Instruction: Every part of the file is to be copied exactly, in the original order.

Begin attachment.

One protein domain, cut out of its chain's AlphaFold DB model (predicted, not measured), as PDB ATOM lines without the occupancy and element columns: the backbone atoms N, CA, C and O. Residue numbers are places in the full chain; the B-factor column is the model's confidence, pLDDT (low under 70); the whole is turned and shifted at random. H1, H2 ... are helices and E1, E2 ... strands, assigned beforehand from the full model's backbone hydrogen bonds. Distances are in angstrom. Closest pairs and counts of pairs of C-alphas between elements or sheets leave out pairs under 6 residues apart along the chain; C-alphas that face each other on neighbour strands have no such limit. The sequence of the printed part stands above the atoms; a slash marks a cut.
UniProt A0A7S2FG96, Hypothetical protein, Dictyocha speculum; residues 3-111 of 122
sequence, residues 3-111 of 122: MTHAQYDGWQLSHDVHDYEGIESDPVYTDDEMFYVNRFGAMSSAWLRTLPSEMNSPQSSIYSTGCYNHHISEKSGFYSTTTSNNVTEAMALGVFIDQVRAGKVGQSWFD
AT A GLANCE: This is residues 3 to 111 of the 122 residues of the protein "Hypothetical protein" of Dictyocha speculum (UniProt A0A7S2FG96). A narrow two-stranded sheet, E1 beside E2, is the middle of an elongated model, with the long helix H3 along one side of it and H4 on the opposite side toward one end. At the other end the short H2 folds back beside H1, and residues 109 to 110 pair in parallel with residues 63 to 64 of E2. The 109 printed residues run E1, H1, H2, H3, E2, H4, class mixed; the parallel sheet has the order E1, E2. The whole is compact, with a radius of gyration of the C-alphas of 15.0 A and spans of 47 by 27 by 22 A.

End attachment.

One protein domain, cut out of its chain's AlphaFold DB model (predicted, not measured), as PDB ATOM lines without the occupancy and element columns: the backbone atoms N, CA, C and O. Residue numbers are places in the full chain; the B-factor column is the model's confidence, pLDDT (low under 70); the whole is turned and shifted at random. H1, H2 ... are helices and E1, E2 ... strands, assigned beforehand from the full model's backbone hydrogen bonds. Distances are in angstrom. Closest pairs and counts of pairs of C-alphas between elements or sheets leave out pairs under 6 residues apart along the chain; C-alphas that face each other on neighbour strands have no such limit. The sequence of the printed part stands above the atoms; a slash marks a cut.
UniProt A0A7S2FG96, Hypothetical protein, Dictyocha speculum; residues 3-111 of 122
sequence, residues 3-111 of 122: MTHAQYDGWQLSHDVHDYEGIESDPVYTDDEMFYVNRFGAMSSAWLRTLPSEMNSPQSSIYSTGCYNHHISEKSGFYSTTTSNNVTEAMALGVFIDQVRAGKVGQSWFD
AT A GLANCE: This is residues 3 to 111 of the 122 residues of the protein "Hypothetical protein" of Dictyocha speculum (UniProt A0A7S2FG96). A narrow two-stranded sheet, E1 beside E2, is the middle of an elongated model, with the long helix H3 along one side of it and H4 on the opposite side toward one end. At the other end the short H2 folds back beside H1, and residues 109 to 110 pair in parallel with residues 63 to 64 of E2. The 109 printed residues run E1, H1, H2, H3, E2, H4, class mixed; the parallel sheet has the order E1, E2. The whole is compact, with a radius of gyration of the C-alphas of 15.0 A and spans of 47 by 27 by 22 A.